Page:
It was a first half to forget for No. 23 IU men’s soccer on a cold and rain-soaked Monday evening at Armstrong Stadium. The pace was slow, Michigan State was the aggressor, and before the Hoosiers had a chance to catch their breaths, they found themselves in an early hole.
But the sluggish start against the Spartans is hardly a newfound revelation. It’s the same reason IU dropped a 1-0 stunner to Northwestern just a few weeks ago. And it’s the same reason IU head coach Todd Yeagley hasn’t minced words when lamenting his team’s lack of his consistency to begin matches.
Not on Monday, though. Nope. Instead, Indiana, faced with its first real, prolonged deficit of the season, dug deep and dug itself out of an early 1-0 hole thanks to a second-half resurgence led by sophomores Victor Bezerra and Daniel Munie.
Or, in far fewer words, the Hoosiers grew up.
“These are the growing moments where this team is different than last year’s team,” Yeagley said. “They haven’t had a come-from-behind win. Last year’s team had four overtime wins. Those are big moments and you build on that.
“So I thought tonight was a building time for this team. And I told them, I go, ‘I’m really happy you felt that and experienced and were able to come through with it because that’s going to be valuable for us moving forward, in the short term and long term.”
Through five matches, a postponement against Penn State, and a home opener delayed by several weeks due to weather, consistency hasn’t been easy to come by for Indiana. Whether it’s a playing rotation that’s constantly been in a state of flux due to injuries or experimentation, or an offense that comes and goes in unpredictable spurts, the Hoosiers are still searching for themselves.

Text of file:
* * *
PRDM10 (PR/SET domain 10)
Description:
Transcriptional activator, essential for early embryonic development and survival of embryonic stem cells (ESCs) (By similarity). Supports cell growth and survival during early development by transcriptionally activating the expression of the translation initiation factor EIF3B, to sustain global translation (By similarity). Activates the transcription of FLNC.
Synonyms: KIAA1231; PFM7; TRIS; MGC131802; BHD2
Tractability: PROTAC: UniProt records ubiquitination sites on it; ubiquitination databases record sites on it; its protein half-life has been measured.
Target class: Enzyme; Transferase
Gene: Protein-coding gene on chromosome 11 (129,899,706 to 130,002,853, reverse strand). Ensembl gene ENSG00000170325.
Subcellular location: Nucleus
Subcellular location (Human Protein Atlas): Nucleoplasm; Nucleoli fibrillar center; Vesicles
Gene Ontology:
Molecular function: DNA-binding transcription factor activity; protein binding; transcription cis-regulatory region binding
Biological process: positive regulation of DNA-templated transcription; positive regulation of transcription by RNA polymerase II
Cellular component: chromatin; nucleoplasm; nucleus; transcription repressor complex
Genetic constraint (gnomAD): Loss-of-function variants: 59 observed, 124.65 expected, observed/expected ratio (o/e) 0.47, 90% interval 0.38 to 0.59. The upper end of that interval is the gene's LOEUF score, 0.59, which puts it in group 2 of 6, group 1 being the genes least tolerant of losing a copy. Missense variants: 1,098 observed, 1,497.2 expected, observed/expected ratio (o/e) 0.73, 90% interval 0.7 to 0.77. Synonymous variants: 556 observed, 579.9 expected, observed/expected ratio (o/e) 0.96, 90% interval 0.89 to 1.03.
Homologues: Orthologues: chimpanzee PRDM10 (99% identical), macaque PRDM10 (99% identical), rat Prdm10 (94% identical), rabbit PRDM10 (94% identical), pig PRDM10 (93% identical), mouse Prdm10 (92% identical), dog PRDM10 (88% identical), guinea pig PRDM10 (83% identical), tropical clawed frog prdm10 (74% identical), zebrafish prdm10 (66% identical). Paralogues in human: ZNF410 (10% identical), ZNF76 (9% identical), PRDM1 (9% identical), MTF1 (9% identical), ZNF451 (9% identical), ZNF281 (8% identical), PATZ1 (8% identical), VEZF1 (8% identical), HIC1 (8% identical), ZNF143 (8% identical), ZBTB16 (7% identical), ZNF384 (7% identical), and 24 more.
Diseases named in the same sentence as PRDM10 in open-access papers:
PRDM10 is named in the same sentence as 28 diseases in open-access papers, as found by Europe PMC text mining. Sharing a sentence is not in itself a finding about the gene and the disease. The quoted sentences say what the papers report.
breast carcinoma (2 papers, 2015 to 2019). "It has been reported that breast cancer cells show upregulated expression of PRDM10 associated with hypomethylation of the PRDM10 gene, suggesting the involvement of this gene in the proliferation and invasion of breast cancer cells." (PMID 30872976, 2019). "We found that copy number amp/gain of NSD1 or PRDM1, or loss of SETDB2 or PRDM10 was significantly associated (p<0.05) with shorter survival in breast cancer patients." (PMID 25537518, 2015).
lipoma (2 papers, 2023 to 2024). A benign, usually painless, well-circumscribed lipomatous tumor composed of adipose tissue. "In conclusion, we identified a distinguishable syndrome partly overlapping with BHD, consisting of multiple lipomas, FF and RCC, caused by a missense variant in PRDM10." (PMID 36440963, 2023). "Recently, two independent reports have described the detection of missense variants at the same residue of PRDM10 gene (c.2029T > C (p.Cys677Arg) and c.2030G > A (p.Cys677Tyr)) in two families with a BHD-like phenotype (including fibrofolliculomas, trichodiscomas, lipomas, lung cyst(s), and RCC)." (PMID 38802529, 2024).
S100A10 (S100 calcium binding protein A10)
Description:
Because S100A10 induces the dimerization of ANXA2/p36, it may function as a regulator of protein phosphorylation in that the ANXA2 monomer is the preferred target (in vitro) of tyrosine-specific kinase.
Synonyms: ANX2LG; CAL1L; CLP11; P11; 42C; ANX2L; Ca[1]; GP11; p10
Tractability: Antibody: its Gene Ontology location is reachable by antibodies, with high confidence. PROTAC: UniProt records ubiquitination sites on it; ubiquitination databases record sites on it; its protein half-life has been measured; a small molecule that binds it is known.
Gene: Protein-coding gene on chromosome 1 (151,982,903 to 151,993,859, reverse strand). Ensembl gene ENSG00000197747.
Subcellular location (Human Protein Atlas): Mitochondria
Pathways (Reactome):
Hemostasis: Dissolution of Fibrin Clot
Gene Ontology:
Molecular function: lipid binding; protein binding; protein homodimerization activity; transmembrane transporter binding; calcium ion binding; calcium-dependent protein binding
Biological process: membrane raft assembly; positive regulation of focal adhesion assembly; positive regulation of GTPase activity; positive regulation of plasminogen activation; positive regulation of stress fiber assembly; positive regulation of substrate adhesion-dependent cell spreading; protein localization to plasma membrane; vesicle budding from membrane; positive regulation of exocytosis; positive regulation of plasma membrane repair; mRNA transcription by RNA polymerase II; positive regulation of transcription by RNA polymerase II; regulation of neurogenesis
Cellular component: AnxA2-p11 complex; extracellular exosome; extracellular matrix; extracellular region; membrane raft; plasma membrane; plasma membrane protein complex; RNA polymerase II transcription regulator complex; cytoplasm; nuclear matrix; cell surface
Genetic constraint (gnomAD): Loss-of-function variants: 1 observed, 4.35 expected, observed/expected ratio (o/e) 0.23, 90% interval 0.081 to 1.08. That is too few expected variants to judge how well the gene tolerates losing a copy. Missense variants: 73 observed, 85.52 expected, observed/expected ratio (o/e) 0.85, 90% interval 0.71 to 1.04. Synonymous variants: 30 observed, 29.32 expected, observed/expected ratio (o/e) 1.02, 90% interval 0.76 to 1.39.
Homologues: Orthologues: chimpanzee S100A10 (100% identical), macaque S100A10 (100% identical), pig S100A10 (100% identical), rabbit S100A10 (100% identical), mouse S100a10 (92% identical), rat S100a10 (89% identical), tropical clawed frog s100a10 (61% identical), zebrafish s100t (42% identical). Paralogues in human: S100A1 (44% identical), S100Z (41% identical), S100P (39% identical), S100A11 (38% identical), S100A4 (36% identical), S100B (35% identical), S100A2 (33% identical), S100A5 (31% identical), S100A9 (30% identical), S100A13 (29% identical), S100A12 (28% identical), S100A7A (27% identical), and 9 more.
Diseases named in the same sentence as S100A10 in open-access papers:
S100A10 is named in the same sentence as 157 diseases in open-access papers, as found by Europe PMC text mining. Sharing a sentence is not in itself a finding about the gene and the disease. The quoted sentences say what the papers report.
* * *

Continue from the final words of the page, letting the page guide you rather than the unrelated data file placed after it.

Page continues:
Against Michigan State, however, IU’s second-half performance looked more like the Hoosiers of seasons past rather than the Hoosiers of the first half. After falling behind early due to a goal from Michigan State’s Luke Morrell in the 24th minute, IU salvaged an imperfect first 45 minutes and headed into halftime trailing 1-0.
Instead of letting inexperience and adversity dictate IU’s second half, though, a flip switched for the home team.
“Second half, you felt like it was just coming any time,” Yeagley said. “Those are really important wins to come from behind against a good team. Michigan State is a good team … So to comeback in a bit of a dogfight when we had to play better, tougher and just with more swag, I really liked that.”
And in the 62nd minute, Bezerra personified the toughness and swag that Yeagley yearned for.
A strike from just outside the 15-yard box that took an improbable bounce off a Michigan State defender’s back and curved past the outstretched hands of Spartans goalkeeper Isiah Handspike gave way to a swag-laden celebration near the IU sideline.
As for the toughness, a tooth infection that has prevented Bezerra from sleeping soundly or practicing comfortably for several days can explain that one.
“(Victor) was tired today and I really got after him,” Yeagley said. “He played really hard the second half, but he’s been on limited sleep with what’s going on with his tooth. Maybe I shouldn’t have started him like the Northwestern game, but he can change the game for us.”
Bezerra’s equalizer was perhaps just what the doctor ordered — for both Bezerra’s tooth and the Hoosiers’ comeback bid. Finally, after 60 minutes of frustration and uncharacteristic play, Indiana received the jolt of energy it needed.
Staring a potential draw in the face, Munie and the Hoosiers channeled that energy to bury the Spartans in the 88th minute. Redshirt senior captain Spencer Glass ignited the game-winning sequence as he rifled a free-kick restart into Michigan State’s box that deflected off Herbert Endeley’s heel, trickled to Munie in front of the net, and finished off with a redirection that sealed the game-winner.
“The ball had eyes for the back post,” Munie said. “I don’t know how it got through, but I was able to go flick on it and the rest was an exciting time.”
Exciting, indeed, as Munie’s goal and IU’s eventual 2-1 win propelled the team atop the Big Ten standings and in sole possession of first place. But in order to hold on to the top spot throughout the remainder of the season, the Hoosiers will need to replicate their second-half selves.
With a rugged schedule down the stretch that still includes Michigan, Maryland and Penn State, the lessons learned from IU’s come-from-behind triumph on Monday can’t be taken for granted, nor can they be forgotten.
For a team with aspirations of a third consecutive Big Ten Double, continued growing moments are all IU can ask for.
“We found a little bit of our identity, and I think we still haven’t reached our full potential,” Munie said. “I think we still have a lot to prove.”